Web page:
Today, January 20, 2023, marks 81 years since the infamous Wannsee Conference was held in Wannsee, a suburb of Berlin. The sole purpose of the 1942 meeting was to decide on the “Final Solution to the Jewish Problem.” While there is no written documentation giving details as to who gave the order for the Final Solution, it is generally acknowledged that it was a verbal order from Hitler himself.
On July 31, 1941, following the invasion of the Soviet Union, Hermann Goering ordered Reinhard Heydrich to make preparations for the Final Solution. Mass murder, by gunfire, had been carried out by the German soldiers. But this method was considered inefficient at a time when the German invasion of the Soviet Union was not going according to plan; it required that more German soldiers fight against the Soviet Union rather than shoot Jews. A more systematic way had to be found to annihilate the Jews.
The first experiment to kill the Jews using gas was carried out at Auschwitz in September 1941, using Zyklon B, a cyanic gas. It proved to be highly successful, simultaneously murdering a large number of Jews in a sealed room.
On January 27, the annual International Holocaust Memorial Day will be commemorated. That date was chosen, as it was the day in 1945 when Auschwitz-Birkenau was liberated from the Germans. It was there that more than one million Jews were murdered. Based in Poland, it housed a complex of 40 concentration and extermination camps.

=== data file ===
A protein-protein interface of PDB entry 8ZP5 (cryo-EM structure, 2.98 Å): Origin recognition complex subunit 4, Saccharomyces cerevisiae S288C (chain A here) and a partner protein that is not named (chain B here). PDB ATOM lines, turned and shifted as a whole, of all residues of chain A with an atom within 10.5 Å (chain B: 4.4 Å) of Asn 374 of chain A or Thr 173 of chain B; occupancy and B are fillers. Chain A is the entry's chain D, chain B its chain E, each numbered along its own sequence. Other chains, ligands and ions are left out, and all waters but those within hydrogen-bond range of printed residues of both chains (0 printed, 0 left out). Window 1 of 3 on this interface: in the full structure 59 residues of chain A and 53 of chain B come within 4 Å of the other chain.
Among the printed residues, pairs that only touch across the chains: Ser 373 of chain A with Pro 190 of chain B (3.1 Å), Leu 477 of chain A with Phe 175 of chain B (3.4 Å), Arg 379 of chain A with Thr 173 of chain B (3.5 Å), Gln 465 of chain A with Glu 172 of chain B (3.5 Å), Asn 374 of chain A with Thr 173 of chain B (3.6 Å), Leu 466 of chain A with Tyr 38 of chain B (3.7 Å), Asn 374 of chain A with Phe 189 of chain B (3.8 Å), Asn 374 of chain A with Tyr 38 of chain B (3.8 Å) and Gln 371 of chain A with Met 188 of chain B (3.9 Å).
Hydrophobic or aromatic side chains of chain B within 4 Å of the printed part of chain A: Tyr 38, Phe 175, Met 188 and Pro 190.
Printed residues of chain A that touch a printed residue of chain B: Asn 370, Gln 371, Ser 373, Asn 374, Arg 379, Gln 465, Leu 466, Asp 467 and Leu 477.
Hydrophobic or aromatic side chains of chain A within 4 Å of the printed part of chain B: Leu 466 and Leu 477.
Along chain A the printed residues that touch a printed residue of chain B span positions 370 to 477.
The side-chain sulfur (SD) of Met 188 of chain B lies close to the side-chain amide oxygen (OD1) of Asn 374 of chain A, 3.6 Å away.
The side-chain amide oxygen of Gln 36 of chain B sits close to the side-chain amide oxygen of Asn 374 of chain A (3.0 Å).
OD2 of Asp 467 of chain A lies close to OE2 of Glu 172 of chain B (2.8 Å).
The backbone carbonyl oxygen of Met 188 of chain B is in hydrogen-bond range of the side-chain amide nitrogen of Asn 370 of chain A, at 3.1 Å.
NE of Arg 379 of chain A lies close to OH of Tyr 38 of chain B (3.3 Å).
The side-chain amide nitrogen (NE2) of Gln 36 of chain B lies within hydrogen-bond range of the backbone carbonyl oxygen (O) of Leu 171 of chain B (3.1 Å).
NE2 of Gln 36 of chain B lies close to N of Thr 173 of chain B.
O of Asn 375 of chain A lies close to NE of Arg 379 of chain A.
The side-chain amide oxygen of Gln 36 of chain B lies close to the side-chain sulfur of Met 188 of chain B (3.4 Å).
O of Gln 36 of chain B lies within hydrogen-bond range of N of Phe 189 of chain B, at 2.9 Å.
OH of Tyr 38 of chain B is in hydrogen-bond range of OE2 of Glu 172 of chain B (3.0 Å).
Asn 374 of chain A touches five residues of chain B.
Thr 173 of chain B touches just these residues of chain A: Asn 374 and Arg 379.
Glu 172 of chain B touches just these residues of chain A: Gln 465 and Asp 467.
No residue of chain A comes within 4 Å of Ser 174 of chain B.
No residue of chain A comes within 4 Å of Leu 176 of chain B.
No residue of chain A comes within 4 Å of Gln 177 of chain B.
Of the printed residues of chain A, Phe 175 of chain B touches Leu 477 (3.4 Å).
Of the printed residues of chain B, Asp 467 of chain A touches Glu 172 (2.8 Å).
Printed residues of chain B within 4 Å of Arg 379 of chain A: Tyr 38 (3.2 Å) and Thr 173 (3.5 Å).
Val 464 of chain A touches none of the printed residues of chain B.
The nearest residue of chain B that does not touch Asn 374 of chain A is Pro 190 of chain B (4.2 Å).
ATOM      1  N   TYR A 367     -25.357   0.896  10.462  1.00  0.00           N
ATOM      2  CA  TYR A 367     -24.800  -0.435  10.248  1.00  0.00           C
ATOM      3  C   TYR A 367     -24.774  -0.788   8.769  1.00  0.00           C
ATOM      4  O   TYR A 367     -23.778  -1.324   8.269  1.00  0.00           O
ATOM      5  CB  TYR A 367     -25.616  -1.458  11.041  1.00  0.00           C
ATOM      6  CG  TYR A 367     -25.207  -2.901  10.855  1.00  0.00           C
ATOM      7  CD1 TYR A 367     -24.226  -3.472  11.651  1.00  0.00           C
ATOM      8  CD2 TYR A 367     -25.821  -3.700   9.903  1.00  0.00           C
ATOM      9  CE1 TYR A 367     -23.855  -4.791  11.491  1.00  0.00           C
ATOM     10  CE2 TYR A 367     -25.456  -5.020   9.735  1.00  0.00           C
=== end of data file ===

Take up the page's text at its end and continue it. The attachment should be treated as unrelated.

TODAY, THERE are a number of organizations whose raison d’etre is to remind the world of what happened to Jews, specifically because they were Jews. In the UK, one of the most significant organizations is Generation to Generation” (G2G ), which recognizes the importance of passing on knowledge of the Holocaust to the younger generation.
Initially, it was the Holocaust survivors themselves who addressed the schoolchildren. Today, since many survivors have now left this world, it is the children and grandchildren of survivors who tell the story of their departed relatives.
Teaching about the Holocaust is an obligatory part of secondary school education throughout the UK. Nevertheless, as was explained by one of the G2G members, much depends on how the teacher presents the subject – another reason that the survivors’ stories are of particular significance.
But can teaching about the Holocaust contribute toward counteracting the current wave of antisemitism?
Recently, there has been a spate of literature devoted to examining why Jews today are once again facing both verbal and physical antisemitism. David Baddiel, an author, comedian, presenter and screenwriter, wrote a book, Jews Don’t Count, in 2021. His message is that because Jews are not physically different, they do not count as being separate from the average white person.